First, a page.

American companies doing business in China will face a continuing threat to their intellectual property under Chinese President Xi Jinping’s security policies, according to a State Department security report.
China’s large-scale information hacking is not limited to recent incidents like the theft of Office of Personnel Management records on 2.1 million federal workers, according to the report by department’s diplomatic security office produced for the Overseas Security Advisory Council. …
“Visitors to China should have no expectations of privacy. Taxis, hotel rooms, and meeting spaces are all subject to on-site and remote technical monitoring. Furthermore, the Chinese government’s access to infrastructure means that all forms of communication, including phone calls, faxes, emails and text messages, as well as Internet browsing history, are likely monitored.”
The threat is not limited to travelers and the information they are carrying, but could be used by Chinese hackers as an entry point into companies’ secured networks. “Upon successful intrusion, threat actors may enjoy continued network access long after the traveler has departed, facilitating the theft not only of trade secrets (e.g., formulas, designs and chemical compounds), but of any information that would give an organization a competitive advantage (e.g., contacts, finances and business models). Ultimately, this may leave U.S. companies faced with a difficult choice: comply and receive access to Chinese markets on the one hand, or refuse to comply and miss a potentially lucrative opportunity on the other.”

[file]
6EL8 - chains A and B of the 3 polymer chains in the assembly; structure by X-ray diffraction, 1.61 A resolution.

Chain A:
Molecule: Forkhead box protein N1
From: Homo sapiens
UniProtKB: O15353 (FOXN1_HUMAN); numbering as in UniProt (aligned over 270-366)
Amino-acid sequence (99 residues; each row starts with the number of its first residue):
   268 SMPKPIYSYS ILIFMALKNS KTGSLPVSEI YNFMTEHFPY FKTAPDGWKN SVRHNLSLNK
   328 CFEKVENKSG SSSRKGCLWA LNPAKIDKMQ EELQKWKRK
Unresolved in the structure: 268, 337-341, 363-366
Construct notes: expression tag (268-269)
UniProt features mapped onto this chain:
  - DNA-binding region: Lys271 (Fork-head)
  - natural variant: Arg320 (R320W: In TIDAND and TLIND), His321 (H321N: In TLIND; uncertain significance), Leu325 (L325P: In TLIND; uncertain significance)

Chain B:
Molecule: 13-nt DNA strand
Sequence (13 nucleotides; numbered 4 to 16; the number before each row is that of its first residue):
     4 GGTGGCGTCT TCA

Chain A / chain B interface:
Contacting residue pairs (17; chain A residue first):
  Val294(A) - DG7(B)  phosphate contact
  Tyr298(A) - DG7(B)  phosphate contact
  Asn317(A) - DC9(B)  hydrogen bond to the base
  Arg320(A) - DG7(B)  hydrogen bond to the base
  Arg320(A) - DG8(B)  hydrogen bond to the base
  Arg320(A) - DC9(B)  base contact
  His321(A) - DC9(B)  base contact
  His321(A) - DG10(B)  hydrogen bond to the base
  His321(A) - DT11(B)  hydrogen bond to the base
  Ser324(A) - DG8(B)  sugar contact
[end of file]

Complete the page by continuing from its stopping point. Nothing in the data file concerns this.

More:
Censorship and curbs on press freedom are increasing under Mr. Xi. Company employees who violate repressive Chinese media restrictions face fines, lawsuits and arrest. Major foreign news sites also are blocked in China. Social media also are being blocked to prevent political change in China, with some 2 million Communist Party censors working to scrub blog posts and shut down controversial unofficial websites. … The report warns that Mr. Xi’s sweeping anti-corruption campaign that has netted tens of thousands of party officials is not aimed mainly at creating a more honest and open system. Instead, the campaign is based on fears the ruling Communist Party will be weakened or overthrown.
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